White Sox’ season marks are poor overall, but they’re doing well in chemistry

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Yoan Moncada (background) receives encouragement from White Sox teammate Tim Anderson. (Tom Szczerbowski/Getty Images)

KANSAS CITY, Mo. — White Sox shortstop Tim Anderson had to be held back, first by second baseman Yoan Moncada, then by first baseman Jose Abreu and finally by both teammates. Anderson tried, unsuccessfully, to snake his wiry body through the tiny gap between them.

‘‘I was going to put him in a headlock,’’ Anderson said after the game had ended.

Lest you think this is about Anderson’s altercation Saturday with Royals catcher Salvador Perez, it’s not. This took place the night before, in the second game of a five-game series between the teams. The man Anderson was going after was Sox third baseman Yolmer Sanchez.

During a pitching change, Sanchez had snuck up behind Anderson and whacked him in the head with his glove.

‘‘He slapped me,’’ Anderson said, laughing. ‘‘He slapped me in the head. He slapped me in the head, so I had to go chase him down.’’

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There is a chemistry between Anderson and the playfully irascible Sanchez that can’t be denied. Frankly, there’s a chemistry between Sanchez and anyone who’s willing to listen to his nonstop barbs and prattle. Fortunately, that seems to include all the Sox. But it reaches another level with the much softer-spoken Anderson.

‘‘He’s a great guy,’’ Sanchez said. ‘‘We have a great relationship.’’

A special relationship exists on the right side of the team’s infield, too, between Abreu and Moncada. They are countrymen, both from Cuba, one a powerhouse hitter, the other the linchpin of this Sox rebuild. Abreu is a giant in Moncada’s eyes, a mentor and then some.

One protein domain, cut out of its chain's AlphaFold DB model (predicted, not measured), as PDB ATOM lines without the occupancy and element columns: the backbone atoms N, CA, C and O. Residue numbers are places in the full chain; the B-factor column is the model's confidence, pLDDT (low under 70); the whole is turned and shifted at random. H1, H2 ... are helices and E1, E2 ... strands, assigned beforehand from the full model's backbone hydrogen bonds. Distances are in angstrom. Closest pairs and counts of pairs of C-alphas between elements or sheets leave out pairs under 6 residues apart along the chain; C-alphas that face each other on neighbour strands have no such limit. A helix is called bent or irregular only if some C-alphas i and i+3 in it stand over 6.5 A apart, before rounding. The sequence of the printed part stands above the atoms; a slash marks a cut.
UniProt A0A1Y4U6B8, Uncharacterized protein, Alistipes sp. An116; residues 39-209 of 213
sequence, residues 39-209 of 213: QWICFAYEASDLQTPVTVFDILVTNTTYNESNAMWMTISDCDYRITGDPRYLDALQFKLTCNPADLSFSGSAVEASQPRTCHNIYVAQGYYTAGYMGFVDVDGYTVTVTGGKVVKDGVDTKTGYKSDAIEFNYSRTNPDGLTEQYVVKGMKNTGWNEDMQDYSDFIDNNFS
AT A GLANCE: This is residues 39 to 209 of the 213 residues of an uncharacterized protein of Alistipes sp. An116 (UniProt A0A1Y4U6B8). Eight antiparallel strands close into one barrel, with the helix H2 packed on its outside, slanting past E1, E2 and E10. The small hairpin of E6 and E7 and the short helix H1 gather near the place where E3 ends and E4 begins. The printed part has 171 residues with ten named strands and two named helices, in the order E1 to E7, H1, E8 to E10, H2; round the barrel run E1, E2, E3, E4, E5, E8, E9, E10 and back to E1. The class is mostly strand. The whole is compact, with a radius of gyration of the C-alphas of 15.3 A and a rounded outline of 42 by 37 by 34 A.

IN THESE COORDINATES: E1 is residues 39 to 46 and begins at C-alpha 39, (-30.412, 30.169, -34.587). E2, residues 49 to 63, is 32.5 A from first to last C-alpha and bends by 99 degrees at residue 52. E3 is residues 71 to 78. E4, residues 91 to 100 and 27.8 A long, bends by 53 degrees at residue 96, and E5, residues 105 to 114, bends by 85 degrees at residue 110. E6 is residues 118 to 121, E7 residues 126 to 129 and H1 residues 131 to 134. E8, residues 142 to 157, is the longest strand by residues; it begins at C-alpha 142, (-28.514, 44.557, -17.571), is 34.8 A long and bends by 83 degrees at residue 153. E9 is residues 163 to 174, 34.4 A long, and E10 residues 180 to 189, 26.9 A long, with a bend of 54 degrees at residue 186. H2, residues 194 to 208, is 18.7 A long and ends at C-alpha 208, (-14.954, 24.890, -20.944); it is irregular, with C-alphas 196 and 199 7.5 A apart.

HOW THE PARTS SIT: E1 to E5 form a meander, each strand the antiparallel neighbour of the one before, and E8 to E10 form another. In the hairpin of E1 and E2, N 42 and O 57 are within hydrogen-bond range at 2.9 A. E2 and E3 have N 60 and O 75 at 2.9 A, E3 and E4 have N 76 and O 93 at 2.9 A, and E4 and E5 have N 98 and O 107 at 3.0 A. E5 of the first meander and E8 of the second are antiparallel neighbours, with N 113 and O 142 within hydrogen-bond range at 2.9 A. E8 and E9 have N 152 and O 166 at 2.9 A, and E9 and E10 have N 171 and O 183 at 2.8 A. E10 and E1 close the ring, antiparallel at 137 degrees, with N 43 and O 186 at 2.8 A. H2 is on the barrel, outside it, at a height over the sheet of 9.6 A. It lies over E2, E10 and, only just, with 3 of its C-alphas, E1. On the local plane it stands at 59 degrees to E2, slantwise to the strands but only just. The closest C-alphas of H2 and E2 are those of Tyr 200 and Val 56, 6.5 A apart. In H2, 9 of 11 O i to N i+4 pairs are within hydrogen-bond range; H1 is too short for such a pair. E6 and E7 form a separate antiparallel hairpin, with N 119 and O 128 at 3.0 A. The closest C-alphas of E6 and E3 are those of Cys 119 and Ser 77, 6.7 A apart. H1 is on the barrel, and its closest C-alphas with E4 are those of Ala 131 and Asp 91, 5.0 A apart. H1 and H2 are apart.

‘‘Yoan listens to Pito,’’ said manager Rick Renteria, using Abreu’s nickname.

But where on-field chemistry is concerned, one of the biggest keys going forward for the Sox is what continues to develop between Moncada and Anderson. They turned slick double plays in the series finale Sunday, one of the 4-6-3 variety, the other a 6-4-3, to quell Royals rallies.

Each middle infielder has exceptional range. Each has a box full of physical tools, though Anderson is tied for the most errors (six) of any fielder in baseball this season. Their work together — call it a chemistry course — has been improving, Sox coaches say.

‘‘It’s very comfortable,’’ Anderson said. ‘‘We’re still working. We’re still learning each other’s range, and we’ve got a lot of work to do. We’re going to continue to get better.’’

They’re getting closer off the field, too. On more than one day in Kansas City, Moncada was lying on the floor, eyes closed, in front of his locker-room stall when Anderson roused him — with the head of a bat to the stomach once and with a tip of the shoe to Moncada’s glorious hair another time. Before one game, Anderson shoved his phone in Moncada’s face, forcing him to watch who knows what.

‘‘Yoan’s my boy,’’ Anderson said.

The Sox use the word ‘‘family’’ a lot. Their infielders sure fight like a bunch of hungry siblings — particularly during pitching changes, as Sanchez and Moncada displayed while shoving each other in the chest Sunday.

Old-schoolers might not love the antics. Some opposing players might scoff. The Sox are cool with it all.

‘‘These guys are family,’’ said bench coach Joe McEwing, who managed the team for three games in Kansas City while Renteria was in Texas after the death of his mother. ‘‘I love it.’’

When the chemistry is right, a whack with a baseball glove can be construed as less head slap than love tap. That’s the vibe the Sox are going for these days. It’s not so bad to be around.

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